Figure 10. Cover (mean + SE) of the reef coral Montastraea cavernosa in reef walls of the Abrolhos Bank (data pooled for samples obtained between 2006 and 2008).

The high coverage of M. cavernosa on walls of inshore unprotected reefs is not surprising. Montastraea cavernosa is recognized as a sediment resistant species with a high capacity for sediment removal, being a major component of the “sediment resistant coral fauna” in the West Atlantic [58]. Montastraea cavernosa is also abundant in sediment-free mesophotic (30–150 m) reef communities [59], [60], which suggests that this species benefits from low light levels. The same pattern (i.e. occurrence in shallow turbid reefs and mesophotic clear water reefs) was recently recorded for A. fragilis, M. hispida and S. wellsi [60]. Another possible explanation for the high coverage of M. cavernosa on inshore reefs of the Abrolhos Bank is the relatively high availability of nutrients in inshore reefs, which may lead to high coral growth rates and reproductive output [61], [62].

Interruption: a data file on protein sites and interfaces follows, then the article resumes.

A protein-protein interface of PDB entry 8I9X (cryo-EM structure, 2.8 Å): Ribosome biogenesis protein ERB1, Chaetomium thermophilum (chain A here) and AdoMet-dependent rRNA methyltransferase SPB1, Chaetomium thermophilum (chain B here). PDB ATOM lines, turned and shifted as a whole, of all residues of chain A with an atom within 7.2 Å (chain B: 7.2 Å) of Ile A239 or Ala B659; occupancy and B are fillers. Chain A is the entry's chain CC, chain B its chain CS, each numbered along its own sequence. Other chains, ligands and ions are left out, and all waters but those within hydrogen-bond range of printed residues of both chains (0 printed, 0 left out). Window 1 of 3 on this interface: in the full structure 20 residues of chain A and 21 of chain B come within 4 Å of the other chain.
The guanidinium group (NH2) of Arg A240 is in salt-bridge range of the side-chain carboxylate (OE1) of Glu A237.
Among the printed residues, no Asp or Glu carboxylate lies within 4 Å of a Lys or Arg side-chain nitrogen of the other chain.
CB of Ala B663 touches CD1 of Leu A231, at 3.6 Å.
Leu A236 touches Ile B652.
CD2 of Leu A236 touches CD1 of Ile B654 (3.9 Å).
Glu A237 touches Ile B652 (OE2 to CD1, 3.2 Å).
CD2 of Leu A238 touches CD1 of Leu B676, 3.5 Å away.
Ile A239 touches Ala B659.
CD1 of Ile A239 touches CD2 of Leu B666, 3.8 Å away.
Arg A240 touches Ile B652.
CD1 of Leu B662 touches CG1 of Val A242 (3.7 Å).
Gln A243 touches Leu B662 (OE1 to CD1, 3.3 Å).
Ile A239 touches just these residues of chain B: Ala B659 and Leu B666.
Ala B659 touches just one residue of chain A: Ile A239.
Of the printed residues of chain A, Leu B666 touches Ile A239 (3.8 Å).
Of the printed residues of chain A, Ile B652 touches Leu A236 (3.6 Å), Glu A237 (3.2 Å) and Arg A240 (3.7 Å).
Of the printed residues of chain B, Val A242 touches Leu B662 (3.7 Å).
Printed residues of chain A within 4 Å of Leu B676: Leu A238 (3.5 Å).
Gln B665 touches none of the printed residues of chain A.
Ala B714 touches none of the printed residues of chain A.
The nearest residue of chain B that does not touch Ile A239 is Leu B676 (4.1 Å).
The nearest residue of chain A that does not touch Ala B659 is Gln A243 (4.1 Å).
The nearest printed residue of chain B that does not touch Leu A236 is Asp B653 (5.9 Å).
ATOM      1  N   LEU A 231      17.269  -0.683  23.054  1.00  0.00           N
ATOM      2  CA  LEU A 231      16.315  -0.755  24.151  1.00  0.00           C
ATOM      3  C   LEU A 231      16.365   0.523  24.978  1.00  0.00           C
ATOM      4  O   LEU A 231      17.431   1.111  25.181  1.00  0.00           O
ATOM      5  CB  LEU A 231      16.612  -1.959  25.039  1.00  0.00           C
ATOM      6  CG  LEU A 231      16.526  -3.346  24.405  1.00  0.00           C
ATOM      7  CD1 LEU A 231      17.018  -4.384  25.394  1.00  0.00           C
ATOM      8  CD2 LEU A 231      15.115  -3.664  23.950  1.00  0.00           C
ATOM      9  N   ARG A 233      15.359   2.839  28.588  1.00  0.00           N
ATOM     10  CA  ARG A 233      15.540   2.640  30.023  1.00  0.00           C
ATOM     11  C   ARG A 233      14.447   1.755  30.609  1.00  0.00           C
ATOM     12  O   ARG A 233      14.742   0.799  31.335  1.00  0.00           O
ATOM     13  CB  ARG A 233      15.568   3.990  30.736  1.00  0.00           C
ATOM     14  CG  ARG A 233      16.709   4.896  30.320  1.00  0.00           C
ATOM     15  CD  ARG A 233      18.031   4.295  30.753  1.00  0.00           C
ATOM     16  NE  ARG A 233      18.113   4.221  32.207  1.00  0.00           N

The strong between-habitat differences recorded here suggest that factors such as light, depth and bottom inclination are the main drivers of benthic assemblages' structure in the Abrolhos region. Other studies performed elsewhere have highlighted the importance of such environmental variables for coral reef benthic assemblages [63][65]. Due to the peculiar growth form of reef pinnacles in the Abrolhos region, depth, inclination and light levels vary sharply in a scale of just a few meters, accounting for the extreme variability recorded here. In this study, only weak relationships were recorded between protection levels and the structure of benthic assemblages. In particular, no relationship between biomass of herbivorous fish and the structure of benthic assemblages were recorded. Thus, although previous studies have shown that protection afforded by no-take reserves within the Abrolhos Bank lead to increased fish biomass, including large herbivorous fish [4], [24], [41], it is suggested here that fish recoveries are still incipient to promote noticeable changes in benthic assemblages [66], [67]. Depending on the degree of reef degradation, up to 10 years of effective protection may be necessary for detecting changes in benthic assemblages [68]. The Brazilian-endemic brain coral Mussismilia braziliensis was an exception to the abovementioned pattern, as this species was relatively more abundant inside no-take zones (Timbebas Reefs and the Abrolhos Archipelago) (see Fig. 4). [52] also recorded higher cover values of M. braziliensis inside no-take zones within the Abrolhos Bank (Parcel dos Abrolhos Reef and Timbebas Reefs). A recent study [28] has shown that no-take zones of the Abrolhos Bank may promote coral reef health, with noticeable positive effects on microbial, benthic and fish assemblages. However, the sampling design of this latter study was limited to the spatial comparison of reef tops of four sampling sites only, with no formal evaluation of the relative influence of different factors (e.g. habitat characteristics and protection levels).